Most days, Jane* sees her colleagues get either spat on, yelled at or hit.
The Flinders Street Station worker has been groped by a drunken passenger, pushed and even climbed on. She has been threatened with rape and murder.
Jane says there would be a physical assault about every two weeks at Melbourne's busiest train station, and violence skyrockets during night shifts and events like New Year's Eve and White Night.
"Sometimes it feels like it comes with the territory," she says.
"It can be really humiliating ??? you get spoken to like you're an idiot because once you're in the uniform you cease to be a real, independent normal person in society."
As tens of thousands of commuters zip through some of Melbourne's busiest stations each day, station officers, barrier attendants, conductors and platform staff say they are being harassed and violently attacked by frustrated fare evaders, drug-affected people and aggressive drunks looking for someone to punch.
Late last month, police charged three people over the violent assault of three PSO officers outside Flinders Street Station.
Emails and letters given to the Rail, Tram and Bus Union reveal worrying allegations of abuse at Flinders Street and Southern Cross stations over the past year.
The allegations have prompted calls from the union for barrier attendants to work in pairs, panic buttons to be fixed on ticket barriers, and an increase of 100 authorised officers who are responsible for checking tickets and providing safety backup for commuters and staff.
Some of the allegations in the documents include:
- A station barrier attendant saying they were spat in the face, then three weeks later being hit by a drunken passenger. "The incident is still so fresh in my mind that if anyone raises their voice it upsets me," they wrote.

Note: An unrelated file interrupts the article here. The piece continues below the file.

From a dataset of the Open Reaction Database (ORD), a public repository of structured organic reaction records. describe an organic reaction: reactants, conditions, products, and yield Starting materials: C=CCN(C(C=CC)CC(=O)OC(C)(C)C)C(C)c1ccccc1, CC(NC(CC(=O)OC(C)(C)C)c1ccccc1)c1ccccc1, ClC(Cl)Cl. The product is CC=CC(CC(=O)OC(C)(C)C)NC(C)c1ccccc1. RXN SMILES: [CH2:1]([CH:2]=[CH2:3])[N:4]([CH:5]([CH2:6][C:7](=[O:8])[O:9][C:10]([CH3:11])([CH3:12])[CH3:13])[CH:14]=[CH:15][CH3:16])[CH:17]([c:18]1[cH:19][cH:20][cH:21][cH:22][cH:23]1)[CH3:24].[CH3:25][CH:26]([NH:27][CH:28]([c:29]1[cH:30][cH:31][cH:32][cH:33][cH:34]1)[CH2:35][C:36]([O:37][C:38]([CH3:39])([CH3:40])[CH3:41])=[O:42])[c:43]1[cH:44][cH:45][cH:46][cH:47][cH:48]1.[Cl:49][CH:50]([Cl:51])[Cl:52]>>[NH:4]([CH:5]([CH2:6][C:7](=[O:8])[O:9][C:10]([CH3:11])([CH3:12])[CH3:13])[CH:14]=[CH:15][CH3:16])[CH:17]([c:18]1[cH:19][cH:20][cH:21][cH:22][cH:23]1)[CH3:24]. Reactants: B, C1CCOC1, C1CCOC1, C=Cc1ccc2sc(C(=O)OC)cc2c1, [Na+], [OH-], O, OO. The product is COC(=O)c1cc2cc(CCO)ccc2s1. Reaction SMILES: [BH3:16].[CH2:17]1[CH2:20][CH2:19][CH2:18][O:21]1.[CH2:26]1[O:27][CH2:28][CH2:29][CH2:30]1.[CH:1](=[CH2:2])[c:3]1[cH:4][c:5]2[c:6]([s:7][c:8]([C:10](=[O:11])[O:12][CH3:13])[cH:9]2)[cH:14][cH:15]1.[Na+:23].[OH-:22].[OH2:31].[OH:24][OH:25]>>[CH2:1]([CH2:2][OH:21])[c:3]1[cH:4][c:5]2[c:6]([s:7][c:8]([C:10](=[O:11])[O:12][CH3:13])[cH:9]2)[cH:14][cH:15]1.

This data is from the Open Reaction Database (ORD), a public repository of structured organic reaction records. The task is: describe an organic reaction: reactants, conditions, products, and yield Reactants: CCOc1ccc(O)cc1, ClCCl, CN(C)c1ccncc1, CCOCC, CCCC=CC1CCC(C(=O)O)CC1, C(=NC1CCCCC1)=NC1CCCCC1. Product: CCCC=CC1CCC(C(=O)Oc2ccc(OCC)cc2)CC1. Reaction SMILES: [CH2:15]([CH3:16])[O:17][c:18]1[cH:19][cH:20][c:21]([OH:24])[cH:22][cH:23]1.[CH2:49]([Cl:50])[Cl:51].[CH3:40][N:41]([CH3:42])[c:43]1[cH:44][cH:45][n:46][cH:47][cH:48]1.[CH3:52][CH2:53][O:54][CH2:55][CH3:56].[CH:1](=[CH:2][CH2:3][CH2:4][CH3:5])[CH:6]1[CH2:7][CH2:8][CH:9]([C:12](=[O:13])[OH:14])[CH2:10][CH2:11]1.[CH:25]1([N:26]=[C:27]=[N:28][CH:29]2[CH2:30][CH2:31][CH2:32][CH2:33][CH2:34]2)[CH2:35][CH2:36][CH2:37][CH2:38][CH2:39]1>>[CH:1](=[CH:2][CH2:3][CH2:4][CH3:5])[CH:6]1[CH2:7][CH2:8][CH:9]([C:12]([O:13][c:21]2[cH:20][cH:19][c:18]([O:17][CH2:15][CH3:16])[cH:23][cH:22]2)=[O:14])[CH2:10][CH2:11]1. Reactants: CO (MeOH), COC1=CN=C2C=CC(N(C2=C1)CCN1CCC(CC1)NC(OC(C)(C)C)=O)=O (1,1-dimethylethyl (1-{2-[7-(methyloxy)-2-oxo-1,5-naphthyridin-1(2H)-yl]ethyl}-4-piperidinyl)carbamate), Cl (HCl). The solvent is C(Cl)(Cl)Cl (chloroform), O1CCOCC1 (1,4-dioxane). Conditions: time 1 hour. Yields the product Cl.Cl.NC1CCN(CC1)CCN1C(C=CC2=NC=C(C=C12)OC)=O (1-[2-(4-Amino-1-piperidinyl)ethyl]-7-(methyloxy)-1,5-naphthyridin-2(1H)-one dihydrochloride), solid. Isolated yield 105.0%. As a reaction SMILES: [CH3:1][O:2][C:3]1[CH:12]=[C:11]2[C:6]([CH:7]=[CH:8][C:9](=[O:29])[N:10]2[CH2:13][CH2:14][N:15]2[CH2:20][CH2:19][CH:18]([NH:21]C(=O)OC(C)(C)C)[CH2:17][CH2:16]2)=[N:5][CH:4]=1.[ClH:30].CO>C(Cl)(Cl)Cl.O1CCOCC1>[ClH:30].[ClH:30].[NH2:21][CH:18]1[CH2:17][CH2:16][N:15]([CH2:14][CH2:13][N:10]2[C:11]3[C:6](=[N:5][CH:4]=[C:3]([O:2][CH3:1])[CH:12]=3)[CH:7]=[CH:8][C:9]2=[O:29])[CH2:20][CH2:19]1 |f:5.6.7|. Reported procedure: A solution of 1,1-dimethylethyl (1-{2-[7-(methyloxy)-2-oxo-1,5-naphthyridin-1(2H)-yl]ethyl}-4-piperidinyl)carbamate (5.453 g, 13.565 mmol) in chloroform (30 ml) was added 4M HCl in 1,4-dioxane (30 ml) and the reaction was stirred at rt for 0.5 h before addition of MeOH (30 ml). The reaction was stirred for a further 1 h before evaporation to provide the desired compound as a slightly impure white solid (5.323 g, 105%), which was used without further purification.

- A station barrier attendant claiming they were punched in the face at Flinders Street Station in January.
- A serial offender targeted staff between Box hill and Flinders Street stations in August last year, assaulting one staff member at least four times, the union alleges. Metro says the perpetrator was arrested and had an intervention order taken against them.
- A customer service worker was called a "f------ s--t" and hit in the face with a bottle in August last year.
- A Flinders Street staff member was allegedly sworn and yelled at, and their life threatened in November last year.
Union state secretary Luba Grigorovitch said no person deserved to feel unsafe at work, and called on Metro Trains to ensure there were two officers at each set of train barriers, especially at stations along the city loop.
"If someone misses their train, or they're a few minutes early and they have to hang around a train stop, who does the passenger take it out on? It's the frontline staff, the station officers, the rovers, the conductors," said Ms Grigorovitch.
She said that since the start of the weekend all-night trains last year, authorised officers have been spread thin across the network, which meant that staff often lacked access to necessary security backup if attacked.
Metro Trains spokesperson Sammie Black said "any physical or verbal assault on our staff is reprehensible and unacceptable".
"Our frontline staff work very hard to ensure passengers get where they need to be and they deserve to feel safe in the workplace. The safety of staff and passengers is our highest priority."
Minister for Public Transport Jacinta Allan said Public Transport Victoria was working closely with operators and Victoria Police to improve the safety and security of passengers and staff.
"We won't tolerate violence against our public transport staff - they work hard day and night getting people home safe."
Ms Grigorovitch is also calling for a safety barrier around the La Trobe Street bridge, which crosses over the Southern Cross Station rail yard.
Train drivers and controllers are dodging wheelie bins and shopping trolleys that get thrown off the bridge, she said. A motorcycle was once thrown over the bridge.
"If something hits someone, it could potentially kill a worker."
It is understood that PTV is now working with Melbourne City Council and V/Line to address the problem at the overpass.
Jane said there was an inconsistent approach to reporting violence to the train operator.
She was once encouraged to make a formal report to Metro by a manager when she was pushed and climbed on, but on a separate occasion, when she groped, she didn't report it as she was made to feel silly about it. So she didn't.
*Jane has requested that her real name not be used.